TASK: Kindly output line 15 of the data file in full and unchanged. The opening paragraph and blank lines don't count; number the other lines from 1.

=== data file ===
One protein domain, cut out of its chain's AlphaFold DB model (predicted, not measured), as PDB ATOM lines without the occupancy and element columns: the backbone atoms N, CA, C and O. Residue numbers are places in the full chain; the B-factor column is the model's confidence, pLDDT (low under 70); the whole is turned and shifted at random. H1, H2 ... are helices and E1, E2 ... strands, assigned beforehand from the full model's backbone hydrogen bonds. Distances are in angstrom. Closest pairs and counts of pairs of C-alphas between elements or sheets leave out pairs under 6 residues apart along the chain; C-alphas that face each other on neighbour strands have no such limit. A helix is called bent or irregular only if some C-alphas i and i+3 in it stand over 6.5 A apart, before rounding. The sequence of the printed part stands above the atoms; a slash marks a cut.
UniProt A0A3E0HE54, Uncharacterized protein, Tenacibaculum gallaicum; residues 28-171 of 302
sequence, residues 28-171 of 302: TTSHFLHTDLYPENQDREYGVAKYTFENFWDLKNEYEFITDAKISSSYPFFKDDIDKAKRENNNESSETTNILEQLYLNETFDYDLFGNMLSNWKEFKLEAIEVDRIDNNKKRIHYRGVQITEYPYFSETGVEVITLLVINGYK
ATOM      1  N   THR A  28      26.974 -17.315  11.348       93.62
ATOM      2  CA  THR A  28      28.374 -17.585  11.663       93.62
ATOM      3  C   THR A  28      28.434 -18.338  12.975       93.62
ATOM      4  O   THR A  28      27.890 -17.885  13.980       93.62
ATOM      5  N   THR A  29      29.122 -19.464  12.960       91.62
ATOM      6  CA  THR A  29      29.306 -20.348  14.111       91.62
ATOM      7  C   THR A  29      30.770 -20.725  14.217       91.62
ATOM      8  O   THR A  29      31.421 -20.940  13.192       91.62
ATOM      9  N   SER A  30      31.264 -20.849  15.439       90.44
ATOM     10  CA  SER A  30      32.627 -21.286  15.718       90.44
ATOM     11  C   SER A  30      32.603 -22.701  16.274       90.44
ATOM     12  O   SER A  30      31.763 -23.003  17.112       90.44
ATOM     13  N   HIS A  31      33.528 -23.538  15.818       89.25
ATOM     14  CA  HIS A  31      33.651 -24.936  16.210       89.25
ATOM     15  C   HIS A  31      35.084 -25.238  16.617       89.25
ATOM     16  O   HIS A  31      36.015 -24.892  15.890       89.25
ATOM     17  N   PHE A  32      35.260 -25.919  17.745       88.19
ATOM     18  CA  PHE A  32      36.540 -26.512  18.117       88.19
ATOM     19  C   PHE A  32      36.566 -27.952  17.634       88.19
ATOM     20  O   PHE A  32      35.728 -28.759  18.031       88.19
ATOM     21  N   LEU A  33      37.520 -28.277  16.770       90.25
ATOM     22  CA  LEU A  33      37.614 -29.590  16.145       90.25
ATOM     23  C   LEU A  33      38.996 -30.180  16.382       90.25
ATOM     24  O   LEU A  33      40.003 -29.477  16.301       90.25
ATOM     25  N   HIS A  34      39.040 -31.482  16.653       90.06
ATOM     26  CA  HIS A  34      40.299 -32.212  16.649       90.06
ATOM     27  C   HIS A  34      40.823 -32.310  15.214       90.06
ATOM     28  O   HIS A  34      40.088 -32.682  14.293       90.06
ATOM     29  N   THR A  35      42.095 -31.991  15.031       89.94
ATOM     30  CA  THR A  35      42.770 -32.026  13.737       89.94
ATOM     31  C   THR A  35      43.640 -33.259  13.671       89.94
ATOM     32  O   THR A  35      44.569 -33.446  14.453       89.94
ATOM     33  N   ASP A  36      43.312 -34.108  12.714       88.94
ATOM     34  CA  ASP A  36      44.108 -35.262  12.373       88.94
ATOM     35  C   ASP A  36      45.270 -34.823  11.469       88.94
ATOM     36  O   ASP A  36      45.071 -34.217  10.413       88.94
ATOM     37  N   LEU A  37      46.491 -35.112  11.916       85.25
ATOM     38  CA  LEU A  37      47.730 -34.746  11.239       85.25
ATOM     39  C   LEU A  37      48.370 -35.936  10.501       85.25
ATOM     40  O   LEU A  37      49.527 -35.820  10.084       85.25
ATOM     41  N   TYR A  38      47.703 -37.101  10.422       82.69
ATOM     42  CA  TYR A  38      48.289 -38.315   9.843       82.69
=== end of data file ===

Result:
ATOM     13  N   HIS A  31      33.528 -23.538  15.818       89.25